This is a difficult question, and one that is possibly more openly seen in the free markets of Germany and the United Kingdom than it is in the EPR controlled markets of the majority of the European nations.
When we look at the figures produced by the ETRMA, they show, almost universally, high collection and recycling rates. Europe is, it appears, doing pretty well at recycling. However, all is not as it seems.
Starting with the easiest market for Tyre and Rubber Recycling to consider, the UK. Here, there have been consistently high collection rates of 80 per cent of arisings and above for many years. Certainly, most, if not all of the UK’s large tyre dumps have been removed and no new large scale dumps are arising. So, the UK seems to have a success story.
Except, the reality is that upwards of 200,000 tons of tyres get shipped out of the UK to India annually. A recent estimate puts the figure as high as 300,000 tons, almost 75 per cent of UK annual arisings are being shipped abroad, largely to India. These figures can be extrapolated from HMRC export figures, and also Indian import figures, confirmed by the volume of tyres and the market share claimed by Mumbai Fabrics, the largest importer of tyres into India.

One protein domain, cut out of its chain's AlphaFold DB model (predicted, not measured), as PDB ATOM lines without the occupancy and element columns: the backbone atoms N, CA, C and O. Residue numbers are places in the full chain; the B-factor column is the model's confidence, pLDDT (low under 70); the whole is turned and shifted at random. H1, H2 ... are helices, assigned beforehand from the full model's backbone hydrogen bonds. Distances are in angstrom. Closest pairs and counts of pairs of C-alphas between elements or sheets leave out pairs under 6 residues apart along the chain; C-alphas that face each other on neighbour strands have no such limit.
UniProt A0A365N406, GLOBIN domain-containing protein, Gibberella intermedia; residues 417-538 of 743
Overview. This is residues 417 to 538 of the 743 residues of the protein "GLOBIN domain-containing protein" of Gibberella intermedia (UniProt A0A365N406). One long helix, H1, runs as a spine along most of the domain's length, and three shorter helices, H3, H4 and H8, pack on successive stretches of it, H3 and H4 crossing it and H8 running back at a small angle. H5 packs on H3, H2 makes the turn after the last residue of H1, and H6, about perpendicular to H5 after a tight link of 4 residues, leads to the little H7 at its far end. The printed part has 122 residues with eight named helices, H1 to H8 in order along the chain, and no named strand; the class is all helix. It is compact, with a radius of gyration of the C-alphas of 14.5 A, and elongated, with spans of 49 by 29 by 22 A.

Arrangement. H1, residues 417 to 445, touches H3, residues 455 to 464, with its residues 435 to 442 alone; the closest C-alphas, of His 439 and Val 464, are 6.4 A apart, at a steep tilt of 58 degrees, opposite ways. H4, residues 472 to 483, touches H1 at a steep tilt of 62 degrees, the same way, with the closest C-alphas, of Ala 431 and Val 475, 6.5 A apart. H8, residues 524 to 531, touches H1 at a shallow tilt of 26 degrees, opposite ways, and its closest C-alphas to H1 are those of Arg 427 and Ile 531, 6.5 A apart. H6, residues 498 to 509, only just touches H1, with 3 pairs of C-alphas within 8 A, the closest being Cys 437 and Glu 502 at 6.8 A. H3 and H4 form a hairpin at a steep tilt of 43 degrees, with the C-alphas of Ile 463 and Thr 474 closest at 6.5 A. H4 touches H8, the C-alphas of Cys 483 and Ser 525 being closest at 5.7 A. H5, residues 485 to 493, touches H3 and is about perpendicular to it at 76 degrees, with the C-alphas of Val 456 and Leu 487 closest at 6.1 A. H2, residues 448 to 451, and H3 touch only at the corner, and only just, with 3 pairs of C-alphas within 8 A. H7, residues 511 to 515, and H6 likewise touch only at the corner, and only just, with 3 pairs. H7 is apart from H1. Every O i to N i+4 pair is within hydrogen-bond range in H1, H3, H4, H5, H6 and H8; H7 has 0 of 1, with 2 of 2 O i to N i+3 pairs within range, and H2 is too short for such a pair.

This easy route to disposal is impacting upon the UK tyre recycling sector. It puts companies in the invidious position of having to take the cheapest route to recycle they can find – and it is cheaper to take the fees for a container of tyres than it is to process them into shred or crumb for markets that are somewhat restricted in the UK. One producer of sports surfaces told Tyre and Rubber Recycling that he could not find enough crumb in the whole of the UK to meet contract needs because the export trade had a cost-benefit that meant switching on a shredder, processing and selling product was not cost-effective.
Of course, the scenario has worsened since 24th February 2022, when energy prices started soaring due to sanctions on Russia.